You will find your eyes darting everywhere to take in all the sights in such a concentrated spot. It is a perfect place to capture the social side of Japan, but also focus on the finesse of the décor. The shops all resemble an older style – much like its authentic neighbour – and the attention to detail is impressive.
The always-photogenic lanterns hang everywhere, while the bright lights give a subtle reminder you are still in the 21st century. Indeed, there is so much to see, eat and drink here that it is possible to forget to take any pictures at all.
If you want to visit similar places, feel free to check out our list of the best yokocho in Tokyo.
6. Shibuya Star Lounge
Star Lounge looks like a venue straight out of a movie. The red façade provides another unique spot in Shibuya. Located in the glittering Udagawacho, the live house hosts all kinds of music from rock to hip-hop.
A dusky red interior complete with chandeliers and a disco ball continue the atmosphere that starts outside. Star Lounge is another spot that takes on a life of its own at night as glowing golden bulbs light up the front. The variety of music played inside comes with no shortage of people to provide foreground action to photos.
While Udagawacho plays host to a lot of the high-end beauty of Shibuya, Dogenzaka is home to some of the seedy underbelly. Neon lights fill the side streets and smoky restaurants give an atmospheric flair to proceedings.
Don’t be put off by this though. The area is perfectly safe and truly full of nooks and crannies that are worthy of pictures only Tokyo can provide. It is easy to find, behind the earlier-mentioned Shibuya 109.
A highlight of Dogenzaka is the Shibuya Dotonbori Theater. Easily found by its huge red and yellow neon signs, take your camera here at night to capture the essence of what this district is all about.
8. Pokemon Center
You may be tired from all the street photography, so here is something different. The Pokemon Center in Shibuya Parco is a now-quintessentially-Japanese place to visit.
Opened in late-2019, the Shibuya branch offers some more unique features to stand out from its counterparts. It might feel like you are entering a futuristic laboratory from the sleek black and white interior, but the amount of Pokemon goods on offer will be sure to put you at ease.
You can also find a Shibuya-exclusive, street art-style Pikachu toy, as well as street clothing and skateboard decks. The true masterpiece, and indeed the ultimate photo spot, is at the entrance. A life-size Mewtwo floats meditatively in a tank and is arguably the number 1 sight for Pokemon-lovers in Japan.
9. Pepper Parlor
While there are a lot of places to eat in Shibuya, none are quite the experience of Pepper Parlor in Tokyu Plaza. Pepper Parlor is a café that specialises in waffles, but also offers other food like pasta, as well as various drinks. It’s all fairly reasonably priced, but that isn’t the draw.
When you enter, you will be immediately greeted by a reception desk of several robots known as Pepper. Pepper is a humanoid who can speak several languages and respond to human interactions. There are a dozen of them in the café, and will meet you at your table while giving you the chance to talk and play games.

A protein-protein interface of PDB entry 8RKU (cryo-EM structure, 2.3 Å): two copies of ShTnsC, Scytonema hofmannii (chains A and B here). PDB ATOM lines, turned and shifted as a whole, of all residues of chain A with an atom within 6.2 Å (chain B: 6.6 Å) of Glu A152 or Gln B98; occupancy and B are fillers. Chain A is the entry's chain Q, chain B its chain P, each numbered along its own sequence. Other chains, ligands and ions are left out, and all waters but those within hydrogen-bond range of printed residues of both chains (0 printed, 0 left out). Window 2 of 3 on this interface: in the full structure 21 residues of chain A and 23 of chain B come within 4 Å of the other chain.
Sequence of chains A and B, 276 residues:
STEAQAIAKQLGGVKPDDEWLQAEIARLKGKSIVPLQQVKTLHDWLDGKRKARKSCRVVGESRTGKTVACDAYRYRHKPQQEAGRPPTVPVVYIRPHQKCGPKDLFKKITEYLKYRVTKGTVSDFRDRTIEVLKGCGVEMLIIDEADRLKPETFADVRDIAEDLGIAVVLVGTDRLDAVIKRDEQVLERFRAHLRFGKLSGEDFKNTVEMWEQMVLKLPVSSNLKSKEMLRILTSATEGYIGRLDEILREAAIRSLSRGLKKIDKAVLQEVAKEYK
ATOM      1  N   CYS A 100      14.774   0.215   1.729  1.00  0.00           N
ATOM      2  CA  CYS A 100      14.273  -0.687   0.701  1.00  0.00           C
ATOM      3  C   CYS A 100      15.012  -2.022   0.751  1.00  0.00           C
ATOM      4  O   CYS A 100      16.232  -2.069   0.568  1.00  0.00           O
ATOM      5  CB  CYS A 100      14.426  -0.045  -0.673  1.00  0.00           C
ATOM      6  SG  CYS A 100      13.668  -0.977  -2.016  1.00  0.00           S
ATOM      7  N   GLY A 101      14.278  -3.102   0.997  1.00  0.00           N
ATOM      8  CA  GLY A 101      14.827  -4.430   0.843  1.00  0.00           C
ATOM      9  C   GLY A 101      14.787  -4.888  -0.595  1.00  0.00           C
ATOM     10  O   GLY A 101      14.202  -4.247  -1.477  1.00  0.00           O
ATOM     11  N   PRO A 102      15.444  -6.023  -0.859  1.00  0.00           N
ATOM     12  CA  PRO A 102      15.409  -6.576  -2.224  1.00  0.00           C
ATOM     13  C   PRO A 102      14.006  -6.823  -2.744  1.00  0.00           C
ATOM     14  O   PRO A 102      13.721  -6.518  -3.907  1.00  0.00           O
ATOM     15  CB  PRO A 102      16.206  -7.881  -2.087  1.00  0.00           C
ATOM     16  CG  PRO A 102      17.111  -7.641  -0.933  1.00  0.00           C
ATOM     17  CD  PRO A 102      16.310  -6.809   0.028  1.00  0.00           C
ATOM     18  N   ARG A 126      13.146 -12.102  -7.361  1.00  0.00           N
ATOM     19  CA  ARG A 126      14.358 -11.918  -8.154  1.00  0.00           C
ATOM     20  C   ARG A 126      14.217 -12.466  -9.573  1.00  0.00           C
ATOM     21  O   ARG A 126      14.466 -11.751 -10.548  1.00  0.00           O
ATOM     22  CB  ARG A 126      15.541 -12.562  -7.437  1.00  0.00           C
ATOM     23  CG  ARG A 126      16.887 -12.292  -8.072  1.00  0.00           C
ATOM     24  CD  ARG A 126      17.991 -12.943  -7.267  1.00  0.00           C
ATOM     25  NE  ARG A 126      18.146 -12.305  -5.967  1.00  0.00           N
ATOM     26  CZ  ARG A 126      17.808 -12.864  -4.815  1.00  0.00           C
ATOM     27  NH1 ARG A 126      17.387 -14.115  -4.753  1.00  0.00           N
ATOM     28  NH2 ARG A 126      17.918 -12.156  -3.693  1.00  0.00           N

The café occasionally collaborates with other brands, such as the Yokohama Gundam Factory, where you could see some Pepper units specially coloured to mimic the iconic Japanese anime robot.
If that isn’t enough, you can see other robots whizzing around to clean and deliver orders to tables. There is also a group of smaller robots, named NAO, that give dance performances. The entire experience proves to be light-hearted and enjoyable, with plenty of other-worldly things to take pictures of. You would be forgiven for thinking this was a location from Star Wars, but you do not need a spaceship to visit there.
10. Aoyama Technical College
If you want to see something different to where all the other cameras are pointing, Aoyama Technical College is one of those places. Less than 10 minutes’ walk from Shibuya Station, the college specialises in building and interiors – and that is quite clear from merely looking from outside.
A beauty you will find in Tokyo is that there are unique structures neatly fitted between the ordinary. Grand designs sitting comfortably next to the simple and functional. These forms of architecture make for excellent photo spots. They can also serve as something of a badge of achievement for finding them among the maze of streets.
Aoyama Technical College is a perfect example of this. It is designed to both inspire its students, and capture the imagination of passers-by. The building looks something like a Transformer that got stuck halfway between changing from vehicle to robot. It is truly a sight to behold, and well worth a quick stop if you are looking for somewhere to take a picture that hasn’t been taken thousands of times already that day.
There you have it. I hope you enjoyed our list of the 10 most Instagrammable spots in Shibuya that will amaze your followers. Tokyo is a city of variety, and Shibuya embraces that. All of these places can be visited in one day and are easily accessible on foot. Be sure to check them all off when you visit, and capture what makes the city such an icon of modern Japanese culture.